«Nowadays, science enjoys such prestige that it feels reassuringly permanent, but its meaning varies with time as well as with place»
Conversely, some topics that were seen as scientific in the past have since been discredited. Astrology, for instance, demanded great mathematical skills, and phrenology used to be highly regarded, especially by political radicals. But neither practice would now be awarded the accolade of science. Even though alchemy is often dismissed as superstitious rubbish, its instruments and techniques were crucial for the development of chemistry, and – like modern science – it had a well-established body of organised knowledge that was based on experiment and recorded in a coded language understandable only by trained initiates. In contrast, some earlier notions that might also understandably be dismissed as bizarre, such as Aristotelian humours, phlogiston and Ptolemaic epicycles, are instead portrayed as early stages in the path up the mountain of scientific truth.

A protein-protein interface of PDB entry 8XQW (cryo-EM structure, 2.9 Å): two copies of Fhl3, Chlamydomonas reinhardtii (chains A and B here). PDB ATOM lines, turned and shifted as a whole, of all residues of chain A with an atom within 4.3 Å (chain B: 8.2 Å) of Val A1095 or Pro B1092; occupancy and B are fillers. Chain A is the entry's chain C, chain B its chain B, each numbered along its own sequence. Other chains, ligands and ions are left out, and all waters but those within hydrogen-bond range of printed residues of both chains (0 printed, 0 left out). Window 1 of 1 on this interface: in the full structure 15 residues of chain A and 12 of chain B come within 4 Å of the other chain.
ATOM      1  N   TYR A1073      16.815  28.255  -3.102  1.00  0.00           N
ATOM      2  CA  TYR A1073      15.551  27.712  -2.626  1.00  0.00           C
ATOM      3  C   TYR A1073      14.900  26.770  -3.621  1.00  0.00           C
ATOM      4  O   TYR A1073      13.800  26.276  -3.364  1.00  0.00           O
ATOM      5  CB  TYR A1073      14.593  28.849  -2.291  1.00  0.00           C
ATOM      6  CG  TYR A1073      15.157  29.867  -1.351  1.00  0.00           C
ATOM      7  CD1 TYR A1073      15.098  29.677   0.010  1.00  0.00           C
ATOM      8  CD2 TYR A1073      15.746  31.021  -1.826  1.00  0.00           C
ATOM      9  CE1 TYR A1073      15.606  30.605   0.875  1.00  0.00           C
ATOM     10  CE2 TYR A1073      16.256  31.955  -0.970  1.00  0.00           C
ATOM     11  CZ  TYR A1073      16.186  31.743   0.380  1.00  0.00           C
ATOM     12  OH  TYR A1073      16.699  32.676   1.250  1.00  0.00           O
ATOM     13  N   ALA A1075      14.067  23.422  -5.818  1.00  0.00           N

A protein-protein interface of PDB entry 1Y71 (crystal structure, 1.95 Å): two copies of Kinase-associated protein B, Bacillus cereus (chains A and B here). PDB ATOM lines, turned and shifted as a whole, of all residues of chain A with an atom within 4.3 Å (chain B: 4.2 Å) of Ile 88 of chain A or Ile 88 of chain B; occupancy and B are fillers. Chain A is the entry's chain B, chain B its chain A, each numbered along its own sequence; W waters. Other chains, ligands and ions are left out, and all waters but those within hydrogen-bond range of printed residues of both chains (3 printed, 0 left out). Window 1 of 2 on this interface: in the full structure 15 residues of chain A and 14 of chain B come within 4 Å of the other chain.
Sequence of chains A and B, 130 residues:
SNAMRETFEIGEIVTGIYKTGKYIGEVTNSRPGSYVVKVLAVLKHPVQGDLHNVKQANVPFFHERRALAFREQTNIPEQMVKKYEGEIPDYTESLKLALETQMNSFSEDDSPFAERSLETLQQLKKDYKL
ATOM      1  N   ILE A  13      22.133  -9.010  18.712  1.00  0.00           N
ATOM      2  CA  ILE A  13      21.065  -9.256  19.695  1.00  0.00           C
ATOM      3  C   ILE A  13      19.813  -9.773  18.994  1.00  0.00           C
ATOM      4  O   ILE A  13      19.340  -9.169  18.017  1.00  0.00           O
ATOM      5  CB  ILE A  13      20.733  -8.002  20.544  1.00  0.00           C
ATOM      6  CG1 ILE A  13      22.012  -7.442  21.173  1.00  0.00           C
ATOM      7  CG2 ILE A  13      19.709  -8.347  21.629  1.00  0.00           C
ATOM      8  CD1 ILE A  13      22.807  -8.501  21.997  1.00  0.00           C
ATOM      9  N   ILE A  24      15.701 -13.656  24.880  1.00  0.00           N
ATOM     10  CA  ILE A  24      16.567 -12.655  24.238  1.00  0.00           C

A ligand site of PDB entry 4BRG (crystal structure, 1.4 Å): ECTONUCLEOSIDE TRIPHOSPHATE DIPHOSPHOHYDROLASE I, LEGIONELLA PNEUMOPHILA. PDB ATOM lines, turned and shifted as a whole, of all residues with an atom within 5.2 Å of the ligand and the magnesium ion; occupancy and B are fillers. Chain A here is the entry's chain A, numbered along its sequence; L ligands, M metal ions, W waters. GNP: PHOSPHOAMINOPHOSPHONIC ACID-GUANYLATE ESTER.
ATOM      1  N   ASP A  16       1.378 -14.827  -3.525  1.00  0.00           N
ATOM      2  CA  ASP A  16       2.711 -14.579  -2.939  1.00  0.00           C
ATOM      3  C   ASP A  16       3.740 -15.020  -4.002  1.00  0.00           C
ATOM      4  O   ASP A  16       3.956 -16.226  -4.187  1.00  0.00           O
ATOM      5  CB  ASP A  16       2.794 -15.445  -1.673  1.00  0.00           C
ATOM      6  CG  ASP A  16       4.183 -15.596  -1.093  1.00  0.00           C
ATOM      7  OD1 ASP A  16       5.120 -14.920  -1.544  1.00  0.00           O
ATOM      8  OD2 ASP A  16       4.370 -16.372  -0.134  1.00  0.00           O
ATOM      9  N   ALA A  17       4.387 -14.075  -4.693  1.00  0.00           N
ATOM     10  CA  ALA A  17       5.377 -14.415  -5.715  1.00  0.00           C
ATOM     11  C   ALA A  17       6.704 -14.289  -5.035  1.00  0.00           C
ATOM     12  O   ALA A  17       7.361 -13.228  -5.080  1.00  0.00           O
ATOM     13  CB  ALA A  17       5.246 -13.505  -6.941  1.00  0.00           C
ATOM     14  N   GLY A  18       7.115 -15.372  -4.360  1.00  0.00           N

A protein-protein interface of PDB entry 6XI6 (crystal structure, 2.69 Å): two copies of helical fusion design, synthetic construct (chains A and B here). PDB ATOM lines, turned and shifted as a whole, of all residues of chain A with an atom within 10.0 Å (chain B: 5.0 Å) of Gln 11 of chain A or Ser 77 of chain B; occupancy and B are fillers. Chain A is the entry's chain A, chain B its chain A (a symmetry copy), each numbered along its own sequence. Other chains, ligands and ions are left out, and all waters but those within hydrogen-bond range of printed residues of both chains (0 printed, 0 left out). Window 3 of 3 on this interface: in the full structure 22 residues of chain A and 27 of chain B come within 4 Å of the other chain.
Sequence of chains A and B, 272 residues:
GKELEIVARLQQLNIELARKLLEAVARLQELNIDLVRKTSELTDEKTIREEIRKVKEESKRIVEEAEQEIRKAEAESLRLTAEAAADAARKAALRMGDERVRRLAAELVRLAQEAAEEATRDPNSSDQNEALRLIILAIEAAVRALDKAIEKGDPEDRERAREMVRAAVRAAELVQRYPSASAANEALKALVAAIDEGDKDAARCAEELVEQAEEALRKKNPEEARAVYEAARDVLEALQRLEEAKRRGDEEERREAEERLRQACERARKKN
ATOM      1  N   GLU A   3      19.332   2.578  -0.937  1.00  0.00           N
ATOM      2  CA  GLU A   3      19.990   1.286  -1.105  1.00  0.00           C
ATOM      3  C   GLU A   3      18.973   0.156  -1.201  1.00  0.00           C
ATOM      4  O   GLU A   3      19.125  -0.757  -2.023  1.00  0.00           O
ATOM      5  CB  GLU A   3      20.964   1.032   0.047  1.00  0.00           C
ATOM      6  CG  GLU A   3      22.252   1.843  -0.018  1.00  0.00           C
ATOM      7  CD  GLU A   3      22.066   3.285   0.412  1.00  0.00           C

Many celebratory accounts of science portray it as the successful end-product of a process indicating the increasing superiority of north-western Europe. Science is also often depicted as the rise of reason and its supremacy over religion, although critics lament that the emphases on material welfare and technological achievement have devalued spiritual insights and poetic descriptions. During previous millennia, people in different cultures built up extensive knowledge systems designed to describe the world in ways that were useful to them and made sense (Hobson, 2004). Some of these systems have been lost: thus we know nothing about the thought processes underpinning Stonehenge. Others, such as the beliefs of the Incas, have been discarded as wrong or irrelevant to international science, and a few – notably the traditional medical systems of China and India – have recently been revived in a modified form. But most have been incorporated into a triumphalist story of continuous progress, according to which true science was born in Europe during a revolutionary period demarcated by Copernicus and Newton.